Bereavement by suicide – let’s stand together

In the UK in 2016 there we 6,188 reported suicides and that’s 6,188 more deaths than there should have been.  And with many towns in the UK not collecting suicide data unfortunately we expect this number will be much higher.  Suicide is the biggest killer in the UK- the second biggest killer of our young people- the largest cause of death to our men. And these shocking statistics are exactly why this is something we need to face together.

This is an alarming common problem we as society simply cannot ignore. With one in four of us also struggling with our mental health we can’t turn a blind eye. If 1 in 4 doesn’t seem ‘too’ substantial consider the wider impact on friends and family? That 1 in 4 is telling us that most of society will now be affected by this in some way. And with the 6,188 deaths to suicide, many of us will be affected directly or indirectly by a death that could have been completely avoided.

Grief after suicide isn’t like any kind of grief; it might have things in common. Huge loss and longing. Funerals. Crippling grief. But it also brings with it complexities that only traumatic loss ever brings. That’s not to say bereavement of any kind is easier or harder, just different and it is vital to acknowledge those differences.

With suicide, the person chose to die. They didn’t die because their bodies gave out, or because of a tragic accident. They chose to depart. And usually those left in their world struggle to understand how this loved human being, chose death over their life with us.

Whether the next day they would have still made that choice is left to be seen.

Whether if they’d had support in that moment, it would have been different, we will never know.

What they needed in order to stay, we cannot put right.

Suicide leaves unanswered questions and that is one of the hardest parts of bereavement by suicide. The only person that could answer those questions is gone.

The one thing that’s so consistent about suicide is that it as an avoidable tragedy that is hard to ever reconcile. It destroys lives. It is different for every single person that faces it, and people often struggle to share their thoughts about suicide – which is why I believe we should start now. Start today. Start talking.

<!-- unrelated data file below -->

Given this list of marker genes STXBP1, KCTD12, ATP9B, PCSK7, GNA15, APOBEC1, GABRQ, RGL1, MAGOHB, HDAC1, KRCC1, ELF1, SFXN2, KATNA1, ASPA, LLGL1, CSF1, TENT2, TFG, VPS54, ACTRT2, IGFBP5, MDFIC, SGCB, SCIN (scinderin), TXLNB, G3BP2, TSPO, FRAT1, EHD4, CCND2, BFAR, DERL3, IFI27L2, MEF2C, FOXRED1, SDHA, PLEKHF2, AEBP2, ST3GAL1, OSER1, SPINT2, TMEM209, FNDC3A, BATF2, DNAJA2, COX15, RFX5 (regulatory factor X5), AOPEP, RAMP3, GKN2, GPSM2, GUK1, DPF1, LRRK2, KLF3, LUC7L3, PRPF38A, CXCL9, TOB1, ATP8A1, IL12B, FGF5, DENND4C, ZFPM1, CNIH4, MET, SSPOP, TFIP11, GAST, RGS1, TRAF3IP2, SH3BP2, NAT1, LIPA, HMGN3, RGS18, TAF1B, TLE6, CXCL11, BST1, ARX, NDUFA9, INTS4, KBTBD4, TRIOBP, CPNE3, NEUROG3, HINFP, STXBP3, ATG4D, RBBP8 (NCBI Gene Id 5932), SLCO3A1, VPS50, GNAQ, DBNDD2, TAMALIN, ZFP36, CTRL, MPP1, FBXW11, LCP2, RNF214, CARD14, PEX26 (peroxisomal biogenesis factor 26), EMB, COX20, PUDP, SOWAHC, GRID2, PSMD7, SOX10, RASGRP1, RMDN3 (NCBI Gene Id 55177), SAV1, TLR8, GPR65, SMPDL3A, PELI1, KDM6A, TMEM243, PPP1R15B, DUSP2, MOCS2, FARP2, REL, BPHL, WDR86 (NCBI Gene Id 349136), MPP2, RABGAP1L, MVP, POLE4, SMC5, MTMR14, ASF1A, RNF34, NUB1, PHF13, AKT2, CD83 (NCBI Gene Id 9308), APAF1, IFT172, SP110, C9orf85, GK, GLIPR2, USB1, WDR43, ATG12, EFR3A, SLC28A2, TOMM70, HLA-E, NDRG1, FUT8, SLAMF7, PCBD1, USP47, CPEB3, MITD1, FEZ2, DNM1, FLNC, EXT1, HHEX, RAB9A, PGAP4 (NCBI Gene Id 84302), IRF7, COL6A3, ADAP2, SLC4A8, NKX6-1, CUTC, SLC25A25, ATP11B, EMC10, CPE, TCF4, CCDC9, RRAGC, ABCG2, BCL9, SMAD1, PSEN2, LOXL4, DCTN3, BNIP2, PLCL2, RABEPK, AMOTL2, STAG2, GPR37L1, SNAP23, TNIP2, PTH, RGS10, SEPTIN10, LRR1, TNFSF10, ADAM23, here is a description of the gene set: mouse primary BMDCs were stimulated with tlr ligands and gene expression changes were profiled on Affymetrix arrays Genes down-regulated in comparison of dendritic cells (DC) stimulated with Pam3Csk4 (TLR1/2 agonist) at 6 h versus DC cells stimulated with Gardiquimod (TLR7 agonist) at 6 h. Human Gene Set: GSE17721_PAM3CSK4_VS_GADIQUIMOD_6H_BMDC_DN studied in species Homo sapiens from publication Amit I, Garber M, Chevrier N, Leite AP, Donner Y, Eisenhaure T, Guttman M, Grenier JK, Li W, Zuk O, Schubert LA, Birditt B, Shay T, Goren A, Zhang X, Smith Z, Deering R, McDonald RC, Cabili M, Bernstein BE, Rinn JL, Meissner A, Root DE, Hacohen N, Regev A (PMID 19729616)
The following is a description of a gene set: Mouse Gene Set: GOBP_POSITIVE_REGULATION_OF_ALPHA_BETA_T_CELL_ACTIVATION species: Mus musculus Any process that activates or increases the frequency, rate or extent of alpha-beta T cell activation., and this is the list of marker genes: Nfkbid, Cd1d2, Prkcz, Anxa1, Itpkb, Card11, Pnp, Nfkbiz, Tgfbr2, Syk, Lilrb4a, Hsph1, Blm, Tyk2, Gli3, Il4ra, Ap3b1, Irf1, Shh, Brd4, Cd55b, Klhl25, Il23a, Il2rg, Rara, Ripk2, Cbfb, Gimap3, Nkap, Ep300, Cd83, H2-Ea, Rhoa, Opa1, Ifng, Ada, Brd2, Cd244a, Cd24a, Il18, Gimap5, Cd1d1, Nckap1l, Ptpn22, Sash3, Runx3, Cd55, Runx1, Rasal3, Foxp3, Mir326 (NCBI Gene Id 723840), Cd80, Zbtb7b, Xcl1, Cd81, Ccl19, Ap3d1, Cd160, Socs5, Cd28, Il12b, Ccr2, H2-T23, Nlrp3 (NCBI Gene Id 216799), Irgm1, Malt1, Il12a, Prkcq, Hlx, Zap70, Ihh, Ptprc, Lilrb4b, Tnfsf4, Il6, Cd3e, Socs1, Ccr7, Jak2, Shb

It’s the simple and open conversations that save lives. Speaking openly about mental health with those around you makes it a topic that’s easier to bring up if someone is struggling. They know you won’t judge them, you will simply listen, heart open, full of understanding and compassion.  Too many people right now who are struggling with their mental health are made to feel isolated, worthless and ashamed. Together as a society we need to break down those stigmas, we need to get talking.

“It was nothing more than a cup of tea and a chat at the right time that saved my life”.

We need to stand together in a time which can feel lonely and disconnected and in doing so we will be making a difference to so many lives. If you’re a friend of someone struggling, the most valuable support you can provide is just being there to listen.

The Tomorrow Project is a primary care pathway and is able to support people that are having thoughts of suicide or those bereaved through suicide.  We provide emotional support – this can be a cup of tea (or coffee!) and a sit down to speak about how you are feeling and we offer practical support, this can be support with things such as housing and debt.

At the heart of our service is a real sense of hope that things can get better. Our job is to help you through difficulties you’re having, even if it’s just to give you somewhere safe to come and have a coffee and a chat with our team.

If you, or any one you know may need support – please us an email at crisis@tomorrowproject.org.uk or call us on 0115 880 0282. Please note, we ask that you leave a message and a support officer will get in touch with you within 1 working day.

Together we can make a difference. Together we can save lives.